Ornamento kaita XVIII a. Lietuvos sakralinėje auksakalystėje

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Mokslo publikacijos / Scientific publications
Document Type:
Knygos dalis / Part of the book
Lietuvių kalba / Lithuanian
Ornamento kaita XVIII a. Lietuvos sakralinėje auksakalystėje
Alternative Title:
Changes of ornaments used in Lithuanian sacral goldsmithery of the 18th century
LDB Open.
Summary / Abstract:

ENThe article intends to review and illustrate, with specific examples, the changes in the ornamentation of Lithuanian goldsmithery of the 18th century and to identify the main decor motifs found in the items of the time. It also compares the chronology of changes in ornamental motifs with decor development processes seen in articles from important goldsmithery centres of Europe such as Augsburg, Nuremberg and Prussian cities. The ornaments used by Lithuanian masters were copied from professional goldsmithery of other regions and their fluctuation corresponded to the general chronological trends of the neighbouring regions of Europe. In comparison to Augsburg, the most significant goldsmithery centre at the time, Vilnius school was inferior in the mastery of craft and variety of ornamental motifs and their combinations. However, there were many similarities between the production of Vilnius and goldsmithery articles from Nuremberg and Prussian cities. The ornament of dry acanthus appeared in Lithuania at practically the same time as in Augsburg or Gdansk but, due to disasters fallen on the country in the beginning of the 18th century, it only established itself after a pause, in the 2nd decade. This variation of acanthus became extremely popular among Vilnius' goldsmiths and was even more perfected than in other cities.Another motif - a striped ornament in Regency style - appeared in Vilnius goldsmithery items right after the outbreak of plague, i.e. circa 1712 and this could have been related to the arrival of new craftsmen to the now half-empty land. By 1725 it was already widely spread among the best masters of Vilnius: it was seen more than once in goldsmithery articles of high artistic level. Its echoes can also be detected in utensils of provincial quality dated later than 1750. The arrival of rococo to Lithuania was a little late in comparison with goldsmithery of Prussia and, even more so, of Augsburg but it became undoubtedly dominant in the sacral goldsmithery starting from the middle of the century. The classicistic trends that reached Lithuania in the end of the 18th century significantly changed aesthetic principles of applied arts and affected the ornamentation of goldsmithery leaving deeper traces in the composition and decoration of church utensils than in Prussia. [From the publication]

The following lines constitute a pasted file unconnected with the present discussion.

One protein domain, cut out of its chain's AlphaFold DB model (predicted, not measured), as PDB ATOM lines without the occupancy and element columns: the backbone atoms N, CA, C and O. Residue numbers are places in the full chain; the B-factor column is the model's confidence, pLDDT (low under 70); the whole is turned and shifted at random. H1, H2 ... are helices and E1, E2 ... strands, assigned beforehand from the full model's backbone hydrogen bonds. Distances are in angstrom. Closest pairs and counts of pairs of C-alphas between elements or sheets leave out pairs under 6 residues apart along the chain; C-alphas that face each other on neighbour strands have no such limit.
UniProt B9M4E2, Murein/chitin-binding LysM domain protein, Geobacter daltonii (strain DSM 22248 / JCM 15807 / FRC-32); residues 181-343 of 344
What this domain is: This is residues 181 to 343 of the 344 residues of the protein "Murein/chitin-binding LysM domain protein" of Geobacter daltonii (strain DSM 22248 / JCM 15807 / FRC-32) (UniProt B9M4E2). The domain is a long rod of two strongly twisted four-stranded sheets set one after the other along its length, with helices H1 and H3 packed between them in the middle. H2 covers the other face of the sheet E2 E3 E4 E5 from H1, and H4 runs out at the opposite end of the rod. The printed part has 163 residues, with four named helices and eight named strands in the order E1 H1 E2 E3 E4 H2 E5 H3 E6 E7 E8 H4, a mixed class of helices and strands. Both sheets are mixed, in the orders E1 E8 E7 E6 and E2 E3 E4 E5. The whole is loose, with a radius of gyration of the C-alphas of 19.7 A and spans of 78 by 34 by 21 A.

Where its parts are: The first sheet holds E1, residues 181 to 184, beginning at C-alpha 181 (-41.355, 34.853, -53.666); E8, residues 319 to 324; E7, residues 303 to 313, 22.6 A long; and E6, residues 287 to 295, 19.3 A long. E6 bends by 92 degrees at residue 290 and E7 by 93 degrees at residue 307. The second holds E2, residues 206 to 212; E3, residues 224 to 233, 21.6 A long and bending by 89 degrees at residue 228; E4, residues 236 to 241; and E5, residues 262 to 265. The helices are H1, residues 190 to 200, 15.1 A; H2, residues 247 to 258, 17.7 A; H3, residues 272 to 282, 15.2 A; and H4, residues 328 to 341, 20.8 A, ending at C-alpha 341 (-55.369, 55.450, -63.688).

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2018-12-17 13:54:11
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